Bombing and killing thousands of innocent people in foreign lands, then retreating to fortress Britain to pull up the drawbridge behind them when the refugee’s start arriving on Europe’s shores, is not the way to make friends and influence people. Sadly, Scotland is being tarred with the same brush.

Walter Hamilton
St Andrews

I must admit to some sympathy with Alex Neil’s attitude on keeping the two questions of independence and EU membership separate. The importance of EU membership to the independence debate is surely that it is the final, incontrovertible evidence that, in contradiction of the promises of 2014, Westminster does not listen to Scotland’s voice, however strong, and we are not treated as the “equal partners” touted. If the wishes of 62 per cent of those voting are ignored, even after a further promise from Theresa May that she will not proceed to Article 50 without the agreement of all parts of the UK, then we have no democratic input worth tuppence to Westminster decisions. Without independence, we can never affect any political decision that affects us. So EU membership is a catalyst, not an essential element in the debate on independence, and need not impact directly on that. We should be concentrating on the most effective, and in my view only, way forward to reverse the democratic deficit that forces us to accept policies that are detrimental to Scotland.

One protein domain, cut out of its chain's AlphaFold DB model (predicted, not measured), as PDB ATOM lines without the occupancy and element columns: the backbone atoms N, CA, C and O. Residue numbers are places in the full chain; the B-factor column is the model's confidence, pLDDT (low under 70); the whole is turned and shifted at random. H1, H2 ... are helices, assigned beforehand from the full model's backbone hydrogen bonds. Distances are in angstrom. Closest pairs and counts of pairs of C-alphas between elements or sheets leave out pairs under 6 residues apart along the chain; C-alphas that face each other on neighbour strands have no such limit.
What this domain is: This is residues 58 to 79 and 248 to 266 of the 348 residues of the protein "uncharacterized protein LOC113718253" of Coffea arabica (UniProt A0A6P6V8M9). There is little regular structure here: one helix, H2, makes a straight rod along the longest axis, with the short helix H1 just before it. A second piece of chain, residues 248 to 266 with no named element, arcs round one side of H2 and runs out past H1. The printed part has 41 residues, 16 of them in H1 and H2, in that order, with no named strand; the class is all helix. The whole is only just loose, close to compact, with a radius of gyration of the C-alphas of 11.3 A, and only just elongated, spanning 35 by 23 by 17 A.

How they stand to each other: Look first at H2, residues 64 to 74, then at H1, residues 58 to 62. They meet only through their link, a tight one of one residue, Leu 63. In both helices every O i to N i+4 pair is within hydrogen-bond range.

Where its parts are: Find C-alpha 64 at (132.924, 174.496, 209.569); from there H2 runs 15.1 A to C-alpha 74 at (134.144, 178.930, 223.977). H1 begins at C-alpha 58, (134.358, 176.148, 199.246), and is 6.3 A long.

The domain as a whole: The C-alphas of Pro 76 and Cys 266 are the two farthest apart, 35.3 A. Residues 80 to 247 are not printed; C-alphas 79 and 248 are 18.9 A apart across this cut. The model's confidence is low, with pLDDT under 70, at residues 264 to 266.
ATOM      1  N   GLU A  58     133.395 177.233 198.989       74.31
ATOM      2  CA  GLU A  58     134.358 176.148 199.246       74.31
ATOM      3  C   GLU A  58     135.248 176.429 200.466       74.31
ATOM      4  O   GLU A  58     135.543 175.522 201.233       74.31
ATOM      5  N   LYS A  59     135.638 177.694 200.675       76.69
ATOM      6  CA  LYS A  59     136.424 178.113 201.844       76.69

Without independence, we cannot stop the deportation of immigrants who have, at their own expense, come to set up businesses, work in our understaffed NHS and care services, pay taxes, benefit our economy and communities and help redress the imbalance of our population. Nor can we stop the huge job losses imposed by the MoD and DWP; nor the attacks on support for the disabled and vulnerable.

If we concentrate on these reasons for seeking to manage our own affairs in the normal way of any other small country, while staying, if possible, fairly closely linked to the EU, we can afterwards turn our attention to EU membership and make our own decision on that. In that scenario, we will be able to consider the advantages or otherwise for Scotland of membership, and will have learned how to leave, if that is our wish, without the antagonism, grand-standing, confusion and problems involved in the current Tory-led process. Let us have independence first, and then all other decisions are ours to make.
P Davidson